Following the treaty with Scotland in 1209 King John was free to safely go to Ireland in 1210. He overran the lands of the three lords and besieged Hugh de Lacy and the de Braose family in Carrickfergus. After the castle fell the de Lacy brothers had fled overseas while William de Braose was in Wales since early summer.
It seemed that all of the king’s campaigning across Ireland had missed its principal target. While at Carrickfergus King John was told that Duncan of Carrick had captured the wife and most of the family of William de Braose. Men-at-arms, archers and two wagons were immediately despatched to convey the prisoners to Carrickfergus. The two leaders of this force were John de Courcy and Geoffrey of Crowcombe. This is the first notice we have that Geoffrey was in Ireland at that time. John Gilbert does not tell us the source for Geoffrey of Crowcombe in Ireland but the story told by a Flemish chronicler would seem to be the source. The wife and son of de Braose were later left die of starvation at Windsor.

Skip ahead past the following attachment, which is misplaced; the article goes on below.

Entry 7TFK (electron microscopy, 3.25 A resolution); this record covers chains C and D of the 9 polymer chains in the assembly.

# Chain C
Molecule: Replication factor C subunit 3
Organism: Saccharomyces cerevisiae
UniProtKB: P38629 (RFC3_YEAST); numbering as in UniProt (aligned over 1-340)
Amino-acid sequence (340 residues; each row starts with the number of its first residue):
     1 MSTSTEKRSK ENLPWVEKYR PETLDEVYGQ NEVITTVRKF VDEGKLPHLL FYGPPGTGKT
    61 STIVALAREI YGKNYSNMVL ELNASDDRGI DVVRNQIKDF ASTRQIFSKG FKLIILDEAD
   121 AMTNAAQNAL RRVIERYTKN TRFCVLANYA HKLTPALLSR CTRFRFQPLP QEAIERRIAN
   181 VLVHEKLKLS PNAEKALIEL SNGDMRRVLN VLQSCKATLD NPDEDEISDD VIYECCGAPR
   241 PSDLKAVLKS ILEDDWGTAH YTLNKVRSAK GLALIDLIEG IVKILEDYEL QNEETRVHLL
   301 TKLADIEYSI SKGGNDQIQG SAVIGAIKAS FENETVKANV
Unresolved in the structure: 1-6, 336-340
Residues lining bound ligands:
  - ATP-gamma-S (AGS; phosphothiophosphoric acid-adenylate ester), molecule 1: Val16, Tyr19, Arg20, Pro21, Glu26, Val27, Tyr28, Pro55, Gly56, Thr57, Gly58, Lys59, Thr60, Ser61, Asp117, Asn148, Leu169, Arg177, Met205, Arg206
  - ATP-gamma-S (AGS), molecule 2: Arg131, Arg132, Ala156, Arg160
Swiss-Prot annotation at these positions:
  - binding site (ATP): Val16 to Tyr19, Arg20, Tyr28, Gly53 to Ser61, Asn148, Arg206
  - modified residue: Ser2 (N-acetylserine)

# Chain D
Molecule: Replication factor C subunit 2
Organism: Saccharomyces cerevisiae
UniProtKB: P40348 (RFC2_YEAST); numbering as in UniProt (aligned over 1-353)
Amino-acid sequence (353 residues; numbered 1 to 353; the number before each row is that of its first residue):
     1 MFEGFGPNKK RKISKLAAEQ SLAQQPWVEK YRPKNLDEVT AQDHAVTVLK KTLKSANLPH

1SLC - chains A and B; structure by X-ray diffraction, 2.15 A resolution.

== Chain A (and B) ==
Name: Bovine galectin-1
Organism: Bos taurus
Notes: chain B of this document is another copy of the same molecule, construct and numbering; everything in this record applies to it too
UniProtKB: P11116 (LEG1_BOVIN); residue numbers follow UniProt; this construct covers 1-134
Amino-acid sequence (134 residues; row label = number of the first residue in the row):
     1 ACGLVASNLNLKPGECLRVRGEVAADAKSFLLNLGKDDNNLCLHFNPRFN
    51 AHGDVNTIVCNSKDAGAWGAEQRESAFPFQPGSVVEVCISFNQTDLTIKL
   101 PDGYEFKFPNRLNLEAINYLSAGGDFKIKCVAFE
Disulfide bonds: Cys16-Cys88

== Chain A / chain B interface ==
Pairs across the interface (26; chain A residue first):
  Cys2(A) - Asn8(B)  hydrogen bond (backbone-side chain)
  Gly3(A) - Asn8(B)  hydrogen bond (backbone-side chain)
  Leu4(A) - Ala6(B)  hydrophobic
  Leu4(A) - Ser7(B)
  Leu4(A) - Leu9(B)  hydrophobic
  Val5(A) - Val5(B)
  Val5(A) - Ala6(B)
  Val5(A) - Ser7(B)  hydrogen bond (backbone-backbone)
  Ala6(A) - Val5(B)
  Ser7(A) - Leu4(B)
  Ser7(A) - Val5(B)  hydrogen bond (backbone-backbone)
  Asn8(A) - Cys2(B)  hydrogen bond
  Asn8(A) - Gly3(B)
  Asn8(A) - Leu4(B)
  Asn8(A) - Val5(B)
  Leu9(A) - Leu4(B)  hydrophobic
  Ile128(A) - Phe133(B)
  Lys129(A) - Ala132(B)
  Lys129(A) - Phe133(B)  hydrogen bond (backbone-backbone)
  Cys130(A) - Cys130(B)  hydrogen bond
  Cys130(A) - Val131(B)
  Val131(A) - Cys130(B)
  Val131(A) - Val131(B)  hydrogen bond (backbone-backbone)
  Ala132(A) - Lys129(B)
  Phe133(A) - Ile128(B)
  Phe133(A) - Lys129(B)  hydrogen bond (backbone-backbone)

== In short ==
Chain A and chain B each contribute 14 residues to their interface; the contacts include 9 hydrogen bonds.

Carrickfergus Castle from Panoramia.com
Many years later, in October 1229, a number of people received pardons for money extracted from them to fund royal activities during the reign of King John in Ireland. Geoffrey of Crowcombe was pardoned for £11 16 shillings 8 pence which included a contribution to the Scottish war of the same period. After nearly twenty years living with unpaid monies due to the government Geoffrey of Crowcombe must have been delighted with the news.
Geoffrey of Crowcombe comes to Ireland again
For the next decade from 1210 we hear no more of Geoffrey of Crowcombe and Ireland until October 1221. In that month Geoffrey de Marisco surrendered to Henry III all the king’s lands in Ireland and the office of justiciar. De Marisco was suspended as justiciar because he failed to resume royal lands sold by him or account for the royal revenues he received.